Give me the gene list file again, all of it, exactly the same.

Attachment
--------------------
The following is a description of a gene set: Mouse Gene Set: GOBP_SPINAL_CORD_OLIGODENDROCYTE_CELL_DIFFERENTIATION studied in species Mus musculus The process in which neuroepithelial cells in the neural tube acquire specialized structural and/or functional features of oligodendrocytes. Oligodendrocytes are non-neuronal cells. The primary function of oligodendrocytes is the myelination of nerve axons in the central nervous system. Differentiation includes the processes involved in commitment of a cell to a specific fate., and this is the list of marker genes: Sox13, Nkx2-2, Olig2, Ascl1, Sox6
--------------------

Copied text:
The following is a description of a gene set: Mouse Gene Set: GOBP_SPINAL_CORD_OLIGODENDROCYTE_CELL_DIFFERENTIATION studied in species Mus musculus The process in which neuroepithelial cells in the neural tube acquire specialized structural and/or functional features of oligodendrocytes. Oligodendrocytes are non-neuronal cells. The primary function of oligodendrocytes is the myelination of nerve axons in the central nervous system. Differentiation includes the processes involved in commitment of a cell to a specific fate., and this is the list of marker genes: Sox13, Nkx2-2, Olig2, Ascl1, Sox6